Dani credits her work and survival to her “transcestors,” including the women of the Stonewall and Compton Cafeteria riots, and the Bay Area women she calls her “‘moms” like JoAnne Keatley originally a social worker for the Health Trust and Absolute Sovereign Dowager Empress Tiffany Woods of the TransVision healthcare clinic in Fremont. Of Woods, Dani said, “She looked out for me when the drag queens didn’t accept me.” Her father’s unconditional love and support were paramount as she navigated a transphobic world that didn’t want her alive – much less, empowered.

Dani noted that the DeFrank center didn’t recognize Transgender Day of Remembrance as part of their regular programming and her friend Shelly Prevost paid out of her own pocket to host the event. “It wouldn’t exist without her, but they made us pay in our own center!” The center later gave in to demands following a protest outside the DeFrank center lead by Dani. From that point forward the DeFrank center commemorates and honors all the lives lost to transphobic hate on November 20th as was intended by its founder Gwen Smith.

Today, Dani feels progress for transgender visibility, rights, and resources in Santa Clara County are not proportionate to the amount of advocacy trans people have initiated including the amount of trauma they have survived. “We laid the path for all of the queer community with literally our lives, blood, sweat, and tears, not just us, and for us to be at the bottom of the barrel today…we deserve far better.”

Most recently, Dani has been conducting a transgender needs assessment for the Office of LGBTQ+ Affairs. Through her surveys, she discovered many trans people are leaving Santa Clara County to get services in San Francisco, Fremont, and other parts of Alameda County because of the lack of resources and the transphobia experienced within existing organizations. There is currently only one clinic serving the trans population in Santa Clara County. “It’s a shame. We can and should do better here!”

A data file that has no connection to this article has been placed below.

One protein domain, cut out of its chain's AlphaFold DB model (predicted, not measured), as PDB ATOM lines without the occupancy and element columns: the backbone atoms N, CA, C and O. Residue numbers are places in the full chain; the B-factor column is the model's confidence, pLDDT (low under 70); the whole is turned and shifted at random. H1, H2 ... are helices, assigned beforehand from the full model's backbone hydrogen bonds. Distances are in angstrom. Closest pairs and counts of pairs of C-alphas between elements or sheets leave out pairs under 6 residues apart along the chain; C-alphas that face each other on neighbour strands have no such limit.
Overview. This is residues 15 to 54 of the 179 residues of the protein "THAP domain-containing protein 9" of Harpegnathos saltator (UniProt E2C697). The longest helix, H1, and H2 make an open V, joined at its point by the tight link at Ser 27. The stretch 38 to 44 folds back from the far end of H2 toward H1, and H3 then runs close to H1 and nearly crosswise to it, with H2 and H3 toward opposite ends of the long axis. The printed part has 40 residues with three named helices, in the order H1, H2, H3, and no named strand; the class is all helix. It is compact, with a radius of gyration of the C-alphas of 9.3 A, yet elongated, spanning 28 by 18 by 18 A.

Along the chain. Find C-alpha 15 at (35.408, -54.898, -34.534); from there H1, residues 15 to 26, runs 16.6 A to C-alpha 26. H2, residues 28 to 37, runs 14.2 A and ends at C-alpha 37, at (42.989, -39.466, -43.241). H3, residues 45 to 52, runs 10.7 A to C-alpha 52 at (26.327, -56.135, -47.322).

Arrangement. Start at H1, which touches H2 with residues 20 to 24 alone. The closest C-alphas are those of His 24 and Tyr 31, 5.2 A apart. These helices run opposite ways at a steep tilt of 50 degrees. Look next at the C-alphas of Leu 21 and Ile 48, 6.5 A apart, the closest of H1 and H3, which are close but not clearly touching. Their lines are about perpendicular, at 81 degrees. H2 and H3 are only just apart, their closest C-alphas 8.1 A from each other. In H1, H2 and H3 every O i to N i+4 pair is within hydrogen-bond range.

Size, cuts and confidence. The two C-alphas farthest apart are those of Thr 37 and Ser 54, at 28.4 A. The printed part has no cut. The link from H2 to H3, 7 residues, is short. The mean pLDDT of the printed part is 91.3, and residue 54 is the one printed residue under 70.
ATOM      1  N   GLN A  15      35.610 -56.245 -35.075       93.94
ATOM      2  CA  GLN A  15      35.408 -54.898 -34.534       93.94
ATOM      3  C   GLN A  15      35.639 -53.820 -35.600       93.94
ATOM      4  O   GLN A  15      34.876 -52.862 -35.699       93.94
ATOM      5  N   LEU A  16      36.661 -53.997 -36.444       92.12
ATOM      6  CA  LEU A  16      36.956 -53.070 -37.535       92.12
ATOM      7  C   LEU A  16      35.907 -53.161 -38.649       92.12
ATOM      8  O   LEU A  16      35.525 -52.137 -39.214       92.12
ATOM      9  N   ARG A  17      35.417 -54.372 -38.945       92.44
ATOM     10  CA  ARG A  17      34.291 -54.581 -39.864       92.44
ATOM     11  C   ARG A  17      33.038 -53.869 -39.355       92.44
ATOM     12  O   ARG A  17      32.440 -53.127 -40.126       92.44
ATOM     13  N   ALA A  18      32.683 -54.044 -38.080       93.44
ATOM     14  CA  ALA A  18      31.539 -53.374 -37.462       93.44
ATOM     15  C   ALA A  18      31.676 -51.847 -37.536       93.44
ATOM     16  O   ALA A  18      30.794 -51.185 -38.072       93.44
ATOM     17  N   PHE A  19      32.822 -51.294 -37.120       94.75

Her hope is that the local LGBTQ+ youth will continue to recognize the work of their trans ancestors like Felicia Flames Elizondo, Therese Wannocott, Noriel Tejero, Claudia Medina, Jennifer Rodriguez and countless others to continue working for trans equality and parity here in Santa Clara County. 

“I want transgender, nonbinary, intersex, and gender-expansive youth to know we are gifted, we are powerful, and we are here in this universe to spread love and understanding because we literally exist on a different level of consciousness from other people. We exist beyond the gender binary. That’s a gift that comes with a great responsibility, and all you have to do is live your life authentically.” 

She hopes her pioneering legacy will help the Santa Clara County LGBTQ+ community move forward, together.

“Don’t ever, ever forget Dani Castro was here and Like Grandma Major said, ‘I’m still fucking here’. Even when I am gone, I’ll be here and you have my power and spirit to use in the work that you do.”